Developments in Greece from the coronavirus epidemic are so far encouraging. If we remain disciplined, heed the government’s instructions and resist the urge to flout restrictions at Easter, we may be able to slowly start getting some of our freedoms back. This pandemic has given everyone pause, and we will come out of it all the wiser.
The first lesson we have learned is that not only does populism come at a heavy cost (like with Brexit or the 2015-19 SYRIZA government in Greece), it can also result in death on a massive scale. Politicians like Donald Trump and Boris Johnson who have become accustomed to ruling with brazen lies, devastating populism and aggressive demagoguery, have turned out to be, quite literally, criminals. Their refusal to face scientific facts and their incompetent failure to display any semblance of gravitas and foresight in dealing with the coronavirus outbreak have already resulted in thousands of deaths that could have been avoided if they had adopted strict social distancing measures much earlier on, as Prime Minister Kyriakos Mitsotakis did in Greece. They should both, normally, retire from politics and be stripped of their political rights once the crisis ends.
The second takeaway is that the only way to handle such an unprecedented explosion in infections – apart from relying on the heroism of the country’s doctors and nurses – is a strong national health system. The public sector may be justifiably accused of foot-dragging, squandering money and unionist practices, but it is more than obvious that only a strong state mechanism can have the infrastructure, resources and experts to form a shield against such massive threats. Just as the Great Depression and World War II set the foundations for the welfare state, so the coronavirus pandemic will force governments to commit sufficient resources to their country’s health systems, particularly in light of the second wave of the virus expected in the fall.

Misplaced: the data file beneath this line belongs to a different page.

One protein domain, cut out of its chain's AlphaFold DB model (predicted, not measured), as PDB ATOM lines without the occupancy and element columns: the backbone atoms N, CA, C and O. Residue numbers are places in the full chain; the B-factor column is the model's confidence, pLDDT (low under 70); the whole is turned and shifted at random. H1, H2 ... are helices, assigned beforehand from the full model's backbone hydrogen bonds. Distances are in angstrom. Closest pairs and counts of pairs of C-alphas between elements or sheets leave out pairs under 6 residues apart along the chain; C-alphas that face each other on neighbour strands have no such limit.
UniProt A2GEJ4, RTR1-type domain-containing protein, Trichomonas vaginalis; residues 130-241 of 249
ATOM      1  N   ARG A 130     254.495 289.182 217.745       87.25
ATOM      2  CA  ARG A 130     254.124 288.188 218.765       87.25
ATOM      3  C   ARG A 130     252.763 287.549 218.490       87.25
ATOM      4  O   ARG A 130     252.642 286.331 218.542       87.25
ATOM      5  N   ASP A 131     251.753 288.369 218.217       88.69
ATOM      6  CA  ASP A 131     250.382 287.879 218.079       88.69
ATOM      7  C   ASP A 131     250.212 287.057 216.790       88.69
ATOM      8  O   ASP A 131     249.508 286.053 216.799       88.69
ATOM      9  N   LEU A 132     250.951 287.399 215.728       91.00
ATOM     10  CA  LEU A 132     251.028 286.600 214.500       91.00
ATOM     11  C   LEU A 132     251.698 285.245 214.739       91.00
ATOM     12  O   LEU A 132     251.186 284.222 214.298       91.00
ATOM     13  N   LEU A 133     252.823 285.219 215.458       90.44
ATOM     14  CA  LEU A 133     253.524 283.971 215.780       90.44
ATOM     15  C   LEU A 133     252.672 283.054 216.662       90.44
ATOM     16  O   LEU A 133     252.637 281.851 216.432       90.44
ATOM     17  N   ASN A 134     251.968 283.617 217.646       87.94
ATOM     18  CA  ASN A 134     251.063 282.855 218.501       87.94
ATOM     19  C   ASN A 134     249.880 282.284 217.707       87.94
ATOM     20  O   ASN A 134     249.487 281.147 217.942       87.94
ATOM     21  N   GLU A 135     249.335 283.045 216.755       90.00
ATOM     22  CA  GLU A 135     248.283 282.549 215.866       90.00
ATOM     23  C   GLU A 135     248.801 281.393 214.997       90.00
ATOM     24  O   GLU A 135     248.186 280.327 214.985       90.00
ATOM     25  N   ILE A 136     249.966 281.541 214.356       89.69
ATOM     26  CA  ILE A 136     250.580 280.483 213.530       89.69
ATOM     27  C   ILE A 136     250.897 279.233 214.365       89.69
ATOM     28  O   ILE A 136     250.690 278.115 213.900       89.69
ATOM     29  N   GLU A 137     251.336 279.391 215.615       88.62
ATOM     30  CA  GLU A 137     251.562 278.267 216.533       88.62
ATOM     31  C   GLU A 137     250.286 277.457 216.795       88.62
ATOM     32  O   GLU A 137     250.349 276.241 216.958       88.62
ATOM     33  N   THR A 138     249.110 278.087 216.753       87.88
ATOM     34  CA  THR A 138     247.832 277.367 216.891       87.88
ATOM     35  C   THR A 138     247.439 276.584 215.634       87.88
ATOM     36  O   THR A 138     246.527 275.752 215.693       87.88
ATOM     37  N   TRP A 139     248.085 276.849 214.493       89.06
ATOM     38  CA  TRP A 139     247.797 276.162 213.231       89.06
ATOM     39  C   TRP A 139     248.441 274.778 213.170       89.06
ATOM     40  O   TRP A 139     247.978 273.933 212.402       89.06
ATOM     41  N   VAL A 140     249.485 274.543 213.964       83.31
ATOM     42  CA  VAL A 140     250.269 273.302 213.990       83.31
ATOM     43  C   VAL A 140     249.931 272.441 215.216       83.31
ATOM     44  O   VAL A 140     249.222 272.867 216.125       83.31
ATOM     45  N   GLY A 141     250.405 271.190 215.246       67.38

This is a great opportunity for Greece to implement serious investments in Greek hospitals so that we no longer have the fewest intensive care unit beds per 1,000 residents in Europe. Greece’s growing reputation for the way that it is dealing with the crisis could serve as a magnet for Greek doctors abroad and restore trust in the public health system, as several wealthier European countries with a similar or even smaller population are counting many more casualties (including Belgium, Sweden, Austria, Denmark and Portugal).
The third lesson is of an economic nature. The blow to tourism, which is expected to cost Greece several billion euros in lost revenues, is a sign that we need to look for alternative strategies to drive growth. After all, other sectors like technology, education and culture could also expand and flourish in Greece. It has a high-speed data transfer network and top-flight human capital with one of the highest ratios of university graduates in Europe, most of whom speak at least one foreign language. Greece could easily become a technology hub, attracting major investments without having to offer too many incentives. It also has its ancient history, an allure for archaeology students around the globe seeking to learn about the Greek civilization at the source and to take part in technologically driven projects run by institutions like the National Technical University of Athens and the University of Crete.
Last but not least, let’s hope that the pandemic compels us to put the environment higher up on the agenda, and to curb human greed and the defilement of nature from constant expansion which lead to such outbreaks.
Let us hope that the tens of thousands of people who will lose their lives by the time this is over will not be a sacrifice that is forgotten as soon as the cure or vaccination are found.